Comic-Con: Edgar Wright, Simon Pegg, Nick Frost tease ‘The World’s End’

July 19, 2013 | 11:53 a.m.
From left, Edgar Wright, Simon Pegg, and Nick Frost attend "The World's End" panel at Comic-Con International on Friday in San Diego, Calif. (Jordan Strauss/Invision/AP

From left, Edgar Wright, Simon Pegg and Nick Frost attend “The World’s End” panel at Comic-Con International on Friday in San Diego. (Jordan Strauss/Invision/AP

Simon Pegg, Nick Frost and Edgar Wright kicked off the Comic-Con International Hall H programming in high fashion Friday morning, with a hilarious panel in which they talked about their new movie, “The World’s End,” due out in the U.S. in August, but also their future plans.

Wright said that in addition to directing Marvel’s “Ant-Man,” he’s got some spinoff movies in the works too: “Abdo-Man” and “The Mighty Thorax.”

Kidding, of course.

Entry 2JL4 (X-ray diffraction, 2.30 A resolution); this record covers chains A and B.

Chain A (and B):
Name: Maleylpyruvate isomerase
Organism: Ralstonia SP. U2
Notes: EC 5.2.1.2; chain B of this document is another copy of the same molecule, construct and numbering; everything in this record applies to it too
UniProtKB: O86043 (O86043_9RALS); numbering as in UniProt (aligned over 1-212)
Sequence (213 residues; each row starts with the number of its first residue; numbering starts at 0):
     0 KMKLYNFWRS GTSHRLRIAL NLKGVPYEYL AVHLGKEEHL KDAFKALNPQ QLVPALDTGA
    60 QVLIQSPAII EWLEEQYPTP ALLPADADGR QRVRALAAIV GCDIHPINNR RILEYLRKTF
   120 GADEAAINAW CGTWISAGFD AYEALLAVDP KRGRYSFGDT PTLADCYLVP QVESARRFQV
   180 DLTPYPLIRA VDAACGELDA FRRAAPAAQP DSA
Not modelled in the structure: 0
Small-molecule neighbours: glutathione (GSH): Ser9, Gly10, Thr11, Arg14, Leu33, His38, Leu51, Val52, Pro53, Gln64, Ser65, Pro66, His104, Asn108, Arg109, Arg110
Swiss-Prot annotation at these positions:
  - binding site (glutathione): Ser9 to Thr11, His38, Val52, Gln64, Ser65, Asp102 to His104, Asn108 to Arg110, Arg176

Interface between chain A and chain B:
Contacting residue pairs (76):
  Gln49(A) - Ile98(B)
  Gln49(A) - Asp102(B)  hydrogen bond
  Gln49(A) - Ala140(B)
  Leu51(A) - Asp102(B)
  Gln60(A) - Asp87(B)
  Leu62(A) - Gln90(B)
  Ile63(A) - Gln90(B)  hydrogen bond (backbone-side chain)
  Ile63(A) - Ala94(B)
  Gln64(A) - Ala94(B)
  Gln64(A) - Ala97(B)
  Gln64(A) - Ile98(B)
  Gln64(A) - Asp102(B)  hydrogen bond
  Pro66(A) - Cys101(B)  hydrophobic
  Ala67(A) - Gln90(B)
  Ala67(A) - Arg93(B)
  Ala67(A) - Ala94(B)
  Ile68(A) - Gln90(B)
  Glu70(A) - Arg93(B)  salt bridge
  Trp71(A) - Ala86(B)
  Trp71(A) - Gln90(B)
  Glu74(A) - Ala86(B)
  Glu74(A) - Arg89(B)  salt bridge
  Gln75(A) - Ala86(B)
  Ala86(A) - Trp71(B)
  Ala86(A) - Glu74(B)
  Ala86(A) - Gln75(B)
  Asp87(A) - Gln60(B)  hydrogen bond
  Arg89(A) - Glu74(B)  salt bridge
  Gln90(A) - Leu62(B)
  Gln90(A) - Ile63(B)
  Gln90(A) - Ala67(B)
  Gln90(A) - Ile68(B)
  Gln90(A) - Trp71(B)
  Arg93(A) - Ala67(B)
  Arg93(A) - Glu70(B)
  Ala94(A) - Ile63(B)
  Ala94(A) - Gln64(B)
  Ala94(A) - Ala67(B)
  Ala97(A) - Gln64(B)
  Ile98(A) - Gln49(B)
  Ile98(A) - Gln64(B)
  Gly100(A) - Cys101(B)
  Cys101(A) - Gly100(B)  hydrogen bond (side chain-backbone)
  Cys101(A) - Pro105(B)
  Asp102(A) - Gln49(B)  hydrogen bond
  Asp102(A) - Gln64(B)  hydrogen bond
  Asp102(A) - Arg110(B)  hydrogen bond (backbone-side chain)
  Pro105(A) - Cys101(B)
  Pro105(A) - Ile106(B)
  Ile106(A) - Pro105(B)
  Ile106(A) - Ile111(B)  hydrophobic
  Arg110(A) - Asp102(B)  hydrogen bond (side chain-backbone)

FULL COVERAGE: San Diego Comic-Con 2013

But that was the wild, humorous tenor of the hourlong session devoted to the new Focus Features film, the third in the trio’s so-called “Blood & Ice Cream” trilogy that includes “Shaun of the Dead” and “Hot Fuzz.”

“The World’s End” upends the usual Pegg-Frost dynamic established in those movies, with Pegg playing Gary King, a man Pegg described as a “sad Goth” trapped in a state of arrested development who recruits his old pals — including Frost’s responsible attorney Andy — to finish a famous pub crawl (12 pubs ending with the ale house the World’s End) in their hometown that they had once unsuccessfully attempted in their younger days. Frost said that he was excited to do something different, to not play the “stoned idiot again.”

Naturally, things don’t go quite according to plan, and Gary and Andy, along with pals Steven (Paddy Considine), Oliver (Martin Freeman) and Peter (Eddie Marsan), find themselves possibly facing down the world’s end in a more literal sort of way.

During the session, the three filmmakers joked often and talked about how their own friendship informed the spirit of the new film and its two predecessors. There were also connections drawn between the spirit of the English apocalyptic comedy and another beloved British import, “Doctor Who.”

“If you’ve ever watched ‘Doctor Who’ and thought it would be funnier if [everyone] was hammered, this is the movie for you,” Wright quipped.

— Gina McIntyre | @LATherocomplex


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